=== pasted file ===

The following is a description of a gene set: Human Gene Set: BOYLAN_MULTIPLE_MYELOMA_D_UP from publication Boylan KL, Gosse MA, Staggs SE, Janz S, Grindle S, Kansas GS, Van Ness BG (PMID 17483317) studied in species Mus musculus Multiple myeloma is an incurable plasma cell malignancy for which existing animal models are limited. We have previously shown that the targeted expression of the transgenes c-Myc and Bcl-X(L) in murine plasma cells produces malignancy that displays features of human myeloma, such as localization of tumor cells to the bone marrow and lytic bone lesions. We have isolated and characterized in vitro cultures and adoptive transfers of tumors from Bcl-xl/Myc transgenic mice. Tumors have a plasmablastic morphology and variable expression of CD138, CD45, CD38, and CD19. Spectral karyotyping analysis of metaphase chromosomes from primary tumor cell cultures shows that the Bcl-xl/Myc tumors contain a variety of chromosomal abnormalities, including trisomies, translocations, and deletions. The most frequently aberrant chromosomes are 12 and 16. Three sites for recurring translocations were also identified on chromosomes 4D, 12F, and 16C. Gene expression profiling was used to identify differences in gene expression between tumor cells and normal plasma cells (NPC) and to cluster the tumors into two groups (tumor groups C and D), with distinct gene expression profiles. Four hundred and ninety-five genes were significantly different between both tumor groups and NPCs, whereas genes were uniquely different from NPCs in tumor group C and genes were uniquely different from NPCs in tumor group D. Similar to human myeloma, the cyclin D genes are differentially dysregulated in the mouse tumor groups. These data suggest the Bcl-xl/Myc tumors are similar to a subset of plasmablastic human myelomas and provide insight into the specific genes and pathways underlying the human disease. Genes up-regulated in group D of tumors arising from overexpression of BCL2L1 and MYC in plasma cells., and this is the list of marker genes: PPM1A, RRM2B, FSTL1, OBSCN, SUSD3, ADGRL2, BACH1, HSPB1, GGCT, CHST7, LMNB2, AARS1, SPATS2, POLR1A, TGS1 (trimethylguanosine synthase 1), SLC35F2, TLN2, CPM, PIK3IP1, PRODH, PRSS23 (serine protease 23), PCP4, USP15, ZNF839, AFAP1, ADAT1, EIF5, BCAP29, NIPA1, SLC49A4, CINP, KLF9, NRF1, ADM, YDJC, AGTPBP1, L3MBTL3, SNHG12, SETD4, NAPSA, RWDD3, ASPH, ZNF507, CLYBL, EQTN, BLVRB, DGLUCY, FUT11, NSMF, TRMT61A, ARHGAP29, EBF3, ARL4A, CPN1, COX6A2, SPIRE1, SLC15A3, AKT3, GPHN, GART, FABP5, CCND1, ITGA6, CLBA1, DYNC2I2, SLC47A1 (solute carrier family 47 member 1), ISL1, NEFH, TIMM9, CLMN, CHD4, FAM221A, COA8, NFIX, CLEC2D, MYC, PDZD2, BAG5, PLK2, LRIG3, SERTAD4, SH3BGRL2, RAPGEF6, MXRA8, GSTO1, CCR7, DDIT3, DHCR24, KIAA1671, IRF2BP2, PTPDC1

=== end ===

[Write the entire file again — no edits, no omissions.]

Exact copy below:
The following is a description of a gene set: Human Gene Set: BOYLAN_MULTIPLE_MYELOMA_D_UP from publication Boylan KL, Gosse MA, Staggs SE, Janz S, Grindle S, Kansas GS, Van Ness BG (PMID 17483317) studied in species Mus musculus Multiple myeloma is an incurable plasma cell malignancy for which existing animal models are limited. We have previously shown that the targeted expression of the transgenes c-Myc and Bcl-X(L) in murine plasma cells produces malignancy that displays features of human myeloma, such as localization of tumor cells to the bone marrow and lytic bone lesions. We have isolated and characterized in vitro cultures and adoptive transfers of tumors from Bcl-xl/Myc transgenic mice. Tumors have a plasmablastic morphology and variable expression of CD138, CD45, CD38, and CD19. Spectral karyotyping analysis of metaphase chromosomes from primary tumor cell cultures shows that the Bcl-xl/Myc tumors contain a variety of chromosomal abnormalities, including trisomies, translocations, and deletions. The most frequently aberrant chromosomes are 12 and 16. Three sites for recurring translocations were also identified on chromosomes 4D, 12F, and 16C. Gene expression profiling was used to identify differences in gene expression between tumor cells and normal plasma cells (NPC) and to cluster the tumors into two groups (tumor groups C and D), with distinct gene expression profiles. Four hundred and ninety-five genes were significantly different between both tumor groups and NPCs, whereas genes were uniquely different from NPCs in tumor group C and genes were uniquely different from NPCs in tumor group D. Similar to human myeloma, the cyclin D genes are differentially dysregulated in the mouse tumor groups. These data suggest the Bcl-xl/Myc tumors are similar to a subset of plasmablastic human myelomas and provide insight into the specific genes and pathways underlying the human disease. Genes up-regulated in group D of tumors arising from overexpression of BCL2L1 and MYC in plasma cells., and this is the list of marker genes: PPM1A, RRM2B, FSTL1, OBSCN, SUSD3, ADGRL2, BACH1, HSPB1, GGCT, CHST7, LMNB2, AARS1, SPATS2, POLR1A, TGS1 (trimethylguanosine synthase 1), SLC35F2, TLN2, CPM, PIK3IP1, PRODH, PRSS23 (serine protease 23), PCP4, USP15, ZNF839, AFAP1, ADAT1, EIF5, BCAP29, NIPA1, SLC49A4, CINP, KLF9, NRF1, ADM, YDJC, AGTPBP1, L3MBTL3, SNHG12, SETD4, NAPSA, RWDD3, ASPH, ZNF507, CLYBL, EQTN, BLVRB, DGLUCY, FUT11, NSMF, TRMT61A, ARHGAP29, EBF3, ARL4A, CPN1, COX6A2, SPIRE1, SLC15A3, AKT3, GPHN, GART, FABP5, CCND1, ITGA6, CLBA1, DYNC2I2, SLC47A1 (solute carrier family 47 member 1), ISL1, NEFH, TIMM9, CLMN, CHD4, FAM221A, COA8, NFIX, CLEC2D, MYC, PDZD2, BAG5, PLK2, LRIG3, SERTAD4, SH3BGRL2, RAPGEF6, MXRA8, GSTO1, CCR7, DDIT3, DHCR24, KIAA1671, IRF2BP2, PTPDC1